[pypy-dev] interface changes (would-have-been: builtin -- getting started)

Laura Creighton lac at strakt.com
Sat Mar 1 07:29:32 CET 2003

In a message of Sat, 01 Mar 2003 06:55:27 +0100, Christian Tismer writes:
>Hi friends,
>as stated in my last message, I think that we suffer from
>a lack of "recipies" how to get started, and we are all
>eager to do some implementation.
>I'd like to encourage everybody on this list to do get
>started, although we are probably defining interfaces
>"after the fact".
>That menas, you may write something up, but you will
>need to be aware that the interface might be changed.
>This is not as bad as it sounds, it just means that
>you shouldn't worry about the interfaces too much,
>instead concentrate on the meat of the implementation.
>Just to give you an example, I just discovered that "my"
>integer object happened to change without notice. On
>Armin's request, I dropped the "cmp" operator and implemented
>rich comparisons. Suddenly, I today see my if-then-else
>battery changed into six single functions. This is fine with
>me, although I had appreciated some notice about that change,
>either by private emails or by an automagic update magic
>from Subversion -- anyway, this doesn't matter so much.

This scares me a bit.  I might write 2 functions one of which
depends on the implementation of the other.  I know that I should
document that, but sometimes I am not really conscious that one
depends on the other, until 'the other' changes, and ooops, 'the one'
breaks.  I'm afraid that this will happen here, plus we may thrash
as people commit changes over each others changes because each is
persuing an active development strategy which aren't leading to
one harmonious whole, but as two different interpretations.

Because we can do this, I would like it we started out with
a way to load a collection of unit tests, which define 'C-Python-
compliant' in  such a way that you could develop as follows:

(note this this uses make syntax.  I am not demanding this, the
Scons way, or the A-A-A way are all fine by me - I am using make as
an example because I am familiar with it, nothing else)

1.  Make a directory -- say trunk/src/pypy/objspace/lacobjspace
2.  Copy basic makefile to there from some known location.
3.  Then type make getunittests
    You will get a test suite made which includes all the unit tests we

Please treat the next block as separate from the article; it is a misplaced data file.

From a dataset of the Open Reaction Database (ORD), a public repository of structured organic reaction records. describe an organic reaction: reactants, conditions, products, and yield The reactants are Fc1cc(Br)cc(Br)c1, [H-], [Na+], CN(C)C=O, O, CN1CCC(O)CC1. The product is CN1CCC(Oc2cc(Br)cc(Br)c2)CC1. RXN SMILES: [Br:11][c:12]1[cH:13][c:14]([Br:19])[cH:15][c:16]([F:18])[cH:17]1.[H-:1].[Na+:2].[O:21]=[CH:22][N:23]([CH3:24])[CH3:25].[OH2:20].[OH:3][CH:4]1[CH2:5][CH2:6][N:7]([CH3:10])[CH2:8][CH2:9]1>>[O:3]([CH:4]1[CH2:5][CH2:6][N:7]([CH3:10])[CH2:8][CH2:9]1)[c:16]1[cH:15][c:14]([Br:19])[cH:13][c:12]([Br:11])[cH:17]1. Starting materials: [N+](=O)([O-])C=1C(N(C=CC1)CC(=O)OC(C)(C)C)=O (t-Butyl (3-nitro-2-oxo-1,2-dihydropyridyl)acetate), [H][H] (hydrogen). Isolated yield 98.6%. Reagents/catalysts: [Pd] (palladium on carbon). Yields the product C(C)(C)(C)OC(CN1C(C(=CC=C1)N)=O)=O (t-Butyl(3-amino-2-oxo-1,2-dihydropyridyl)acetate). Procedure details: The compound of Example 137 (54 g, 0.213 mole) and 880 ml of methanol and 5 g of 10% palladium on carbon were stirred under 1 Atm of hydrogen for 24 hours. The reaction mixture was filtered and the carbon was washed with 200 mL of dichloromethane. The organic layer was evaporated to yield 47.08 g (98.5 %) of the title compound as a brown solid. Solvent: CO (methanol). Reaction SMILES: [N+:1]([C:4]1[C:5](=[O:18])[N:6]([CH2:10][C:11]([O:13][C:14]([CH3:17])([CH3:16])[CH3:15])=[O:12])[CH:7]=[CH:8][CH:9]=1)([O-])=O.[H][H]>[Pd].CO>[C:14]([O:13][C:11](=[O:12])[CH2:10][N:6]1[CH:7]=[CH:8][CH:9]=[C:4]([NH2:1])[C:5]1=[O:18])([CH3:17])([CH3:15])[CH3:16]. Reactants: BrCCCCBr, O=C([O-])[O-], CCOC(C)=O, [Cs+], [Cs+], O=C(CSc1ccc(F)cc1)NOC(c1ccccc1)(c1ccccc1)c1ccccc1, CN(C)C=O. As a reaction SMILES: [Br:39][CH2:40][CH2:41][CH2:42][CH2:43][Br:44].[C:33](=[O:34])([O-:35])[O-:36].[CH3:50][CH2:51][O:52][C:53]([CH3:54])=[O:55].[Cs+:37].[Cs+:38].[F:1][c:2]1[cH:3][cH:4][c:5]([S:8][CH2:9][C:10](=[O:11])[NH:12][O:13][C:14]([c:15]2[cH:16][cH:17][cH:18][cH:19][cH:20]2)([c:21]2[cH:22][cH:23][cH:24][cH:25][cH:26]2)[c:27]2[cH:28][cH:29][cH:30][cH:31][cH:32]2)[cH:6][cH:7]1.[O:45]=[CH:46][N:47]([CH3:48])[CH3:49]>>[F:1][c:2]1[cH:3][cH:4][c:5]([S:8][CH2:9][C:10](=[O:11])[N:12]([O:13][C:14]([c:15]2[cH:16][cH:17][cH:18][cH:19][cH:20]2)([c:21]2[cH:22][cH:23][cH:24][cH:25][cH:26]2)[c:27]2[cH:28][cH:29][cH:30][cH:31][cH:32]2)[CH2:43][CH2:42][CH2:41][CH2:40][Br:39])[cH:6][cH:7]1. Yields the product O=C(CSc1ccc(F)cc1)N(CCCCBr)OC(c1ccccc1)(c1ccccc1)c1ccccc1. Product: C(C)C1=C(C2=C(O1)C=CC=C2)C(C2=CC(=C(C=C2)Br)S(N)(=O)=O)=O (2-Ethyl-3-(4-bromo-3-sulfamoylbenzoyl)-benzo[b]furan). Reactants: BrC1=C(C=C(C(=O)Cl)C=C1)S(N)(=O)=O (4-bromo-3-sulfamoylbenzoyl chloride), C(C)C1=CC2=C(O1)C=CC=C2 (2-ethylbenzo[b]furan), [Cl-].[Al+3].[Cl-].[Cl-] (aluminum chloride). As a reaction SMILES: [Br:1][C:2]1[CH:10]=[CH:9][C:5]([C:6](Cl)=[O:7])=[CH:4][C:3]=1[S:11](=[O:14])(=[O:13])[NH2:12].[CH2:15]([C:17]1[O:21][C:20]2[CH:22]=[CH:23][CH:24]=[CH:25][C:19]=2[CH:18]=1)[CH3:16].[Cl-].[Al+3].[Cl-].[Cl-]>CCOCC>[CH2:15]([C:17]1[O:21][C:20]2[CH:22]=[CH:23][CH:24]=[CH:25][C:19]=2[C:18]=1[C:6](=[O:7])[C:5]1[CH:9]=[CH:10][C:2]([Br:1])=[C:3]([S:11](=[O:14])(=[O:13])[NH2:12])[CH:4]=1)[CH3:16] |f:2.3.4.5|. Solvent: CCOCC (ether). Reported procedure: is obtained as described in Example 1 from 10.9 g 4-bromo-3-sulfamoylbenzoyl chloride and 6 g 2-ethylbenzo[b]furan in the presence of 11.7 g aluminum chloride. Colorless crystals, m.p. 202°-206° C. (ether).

know we have to satisfy to make a compliant object space.  This
    I think should be a bunch of separate files in a directory, not
    one big file.
4.  Then you go get whatever modules you like from trunk/src/pypy/objspace/*
    and copy them into yoru directory.
5.  Then you modify them, and write new ones.  Writing new ones means
    writing new unit tests, which should come first IMHO
6.  At some point you decide that you want to contribute your unittests
    to the project.  This may be before you have your objects working
    exactly right -- the idea is to save the next guy from doing the
    same work twice even if you are working on different implementations
    of the same builtin.

    make donate-unittest  unittestfile

    should work.  What is important is that this just adds your unit test
    to the collection of tests, and doesn't replace somebody else's test.
    If you think that a test is _wrong_ that is a different matter.
    We may need a way to specify that in trunk/src/pypy/objspace/lacobjspace
    we _don't_ want Stephan's double tests15-20, since his doubles are made
    differently than mine, and those are to test that you get the correct
    tuple back, and mine aren't tuples at all.

7.  At some point, you decide you want to let everybody see and use your
    code.  You post a 'these are now working' note.  I don't know if
    pypy-dev is the correct place for this.  It is traditional to have
    a separate mailing list for checkins, which this sounds like.  Maybe
    we need to use the issue tracker for this, though I like getting mail
    myself.  Old habits and all that.

Is this scheme too complicated?  Comments, criticism, strongly desired ...


More information about the Pypy-dev mailing list